When in Rome … Winning more E.U. grants "requires a mindset that Italy doesn't have yet," Stefania Giannini says.

Italian Senate

When in Rome … Winning more E.U. grants "requires a mindset that Italy doesn't have yet," Stefania Giannini says.

Linguist Takes Over as Italy's Science Minister

A linguist and former university administrator has been appointed to Italy's top science policy position. On Friday, Italy's new prime minister, Matteo Renzi, announced that Stefania Giannini will be his minister of education, universities, and research. Giannini will have the unthankful job of preserving what's left of Italy's scientific legacy at a time of shrinking budgets.

Giannini, 53, is a professor of linguistics and comparative linguistics at the University for Foreigners of Perugia; between 2004 and 2013, she also served as the university's rector, a position she gave up when she was elected to the Senate for former Prime Minister Mario Monti's centrist party, Civic Choice, in February 2013.

“I hope that Giannini will be able to appreciate the strategic importance of scientific research and its applications, despite her background in the humanities,” says Piergiorgio Strata, a neuroscientist at the University of Turin.

The third minister on the post in less than 3 years, Giannini doesn't have an easy job ahead of her. Public spending on research and development in Italy is just 1% of its gross domestic product, a low rate compared with neighbors like Switzerland and France. A key funding instrument, the Italian Research Project of National Interest, shrunk from €170 million in 2010 and 2011 to €38 million in 2012, and may drop to zero in 2014. Italy's Ordinary Fund for Higher Education, which provides block funding for universities, has shrunk from €7.5 billion in 2009 to €6.6 billion in 2013.

“A country cannot spend €275 billion on pensions and €53 billion on education," Giannini said in an interview yesterday with La Repubblica. But her two predecessors, Francesco Profumo and Maria Chiara Carrozza, have been unable to reverse the trends, and the mood among academics is gloomy. “I am extremely skeptical about the political situation overall," says physicist Francesco Sylos Labini of the Enrico Fermi Center in Rome, who's a member of the grassroots campaign group Return On Academic Research. "Once again, this government coalition did not have a consensus from the electorate, which makes the whole scenario very shaky,” he says.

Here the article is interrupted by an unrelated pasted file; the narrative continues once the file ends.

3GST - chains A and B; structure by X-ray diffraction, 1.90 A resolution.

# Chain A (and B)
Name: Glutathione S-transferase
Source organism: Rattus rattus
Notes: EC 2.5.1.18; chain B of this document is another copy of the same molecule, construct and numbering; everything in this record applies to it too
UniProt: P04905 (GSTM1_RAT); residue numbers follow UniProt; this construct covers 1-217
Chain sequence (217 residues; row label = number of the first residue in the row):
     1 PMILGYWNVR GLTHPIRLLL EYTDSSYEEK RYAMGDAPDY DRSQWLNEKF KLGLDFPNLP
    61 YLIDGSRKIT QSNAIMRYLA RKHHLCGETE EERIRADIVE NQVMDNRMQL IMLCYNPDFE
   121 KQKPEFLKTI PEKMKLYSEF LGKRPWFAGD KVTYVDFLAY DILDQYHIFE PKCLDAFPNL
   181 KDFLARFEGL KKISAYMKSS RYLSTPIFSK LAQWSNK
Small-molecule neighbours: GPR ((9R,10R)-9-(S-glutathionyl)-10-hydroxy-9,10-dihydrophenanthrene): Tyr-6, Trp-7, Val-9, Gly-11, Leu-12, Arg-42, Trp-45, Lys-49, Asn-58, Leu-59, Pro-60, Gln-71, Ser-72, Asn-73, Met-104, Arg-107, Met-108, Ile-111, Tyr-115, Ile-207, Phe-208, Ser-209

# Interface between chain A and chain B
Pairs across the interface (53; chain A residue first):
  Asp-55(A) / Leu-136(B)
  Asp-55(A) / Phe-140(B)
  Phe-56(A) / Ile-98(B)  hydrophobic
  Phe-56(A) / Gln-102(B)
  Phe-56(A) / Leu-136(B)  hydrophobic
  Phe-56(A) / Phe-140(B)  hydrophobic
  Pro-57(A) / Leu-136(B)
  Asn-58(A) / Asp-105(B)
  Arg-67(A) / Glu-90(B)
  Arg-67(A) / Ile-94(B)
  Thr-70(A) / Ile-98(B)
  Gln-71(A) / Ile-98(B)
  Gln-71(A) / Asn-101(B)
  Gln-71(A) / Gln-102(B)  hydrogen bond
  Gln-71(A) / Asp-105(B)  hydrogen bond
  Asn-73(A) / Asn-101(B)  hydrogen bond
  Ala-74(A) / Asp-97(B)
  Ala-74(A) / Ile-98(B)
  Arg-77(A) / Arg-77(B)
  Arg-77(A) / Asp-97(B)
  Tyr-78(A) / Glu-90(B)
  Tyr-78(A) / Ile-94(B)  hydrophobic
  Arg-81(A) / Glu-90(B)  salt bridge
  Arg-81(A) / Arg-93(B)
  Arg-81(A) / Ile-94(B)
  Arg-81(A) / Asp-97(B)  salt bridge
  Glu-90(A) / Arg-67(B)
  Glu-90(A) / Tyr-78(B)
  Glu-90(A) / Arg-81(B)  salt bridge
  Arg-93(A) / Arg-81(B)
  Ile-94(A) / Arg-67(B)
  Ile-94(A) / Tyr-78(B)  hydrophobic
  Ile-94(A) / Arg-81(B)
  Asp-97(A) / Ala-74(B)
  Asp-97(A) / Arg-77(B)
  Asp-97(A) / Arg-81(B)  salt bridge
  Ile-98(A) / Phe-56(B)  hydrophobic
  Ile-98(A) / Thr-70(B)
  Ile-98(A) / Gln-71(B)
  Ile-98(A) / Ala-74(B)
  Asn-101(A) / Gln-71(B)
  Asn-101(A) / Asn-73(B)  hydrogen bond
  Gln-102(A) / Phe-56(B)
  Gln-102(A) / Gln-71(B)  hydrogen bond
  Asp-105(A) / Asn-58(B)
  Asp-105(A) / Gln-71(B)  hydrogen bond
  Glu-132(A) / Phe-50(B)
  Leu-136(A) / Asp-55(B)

Italy is hoping that E.U. funds will help make up for the declines. A new National Research Program (NRP) 2014 to 2020, presented by outgoing Minister Carrozza on 31 January, has a 7-year timeline, just like Horizon 2020, the European Union's new research program; that's an "important signal,” Strata says. But for E.U. grants to have a real impact, Italian researchers would have to become more successful in bagging them. "It requires a mindset that Italy doesn't have yet," Giannini said in the La Repubblica interview.

NRP has a 7-year budget of €6.3 billion, or €900 million per year. But Sylos Labini is not sure that the government will actually find the money to fund the plan. He says it's urgent that the government spends more money on basic research, without which innovation isn't possible. "Italian basic research is in peril," Sylos Labini says.

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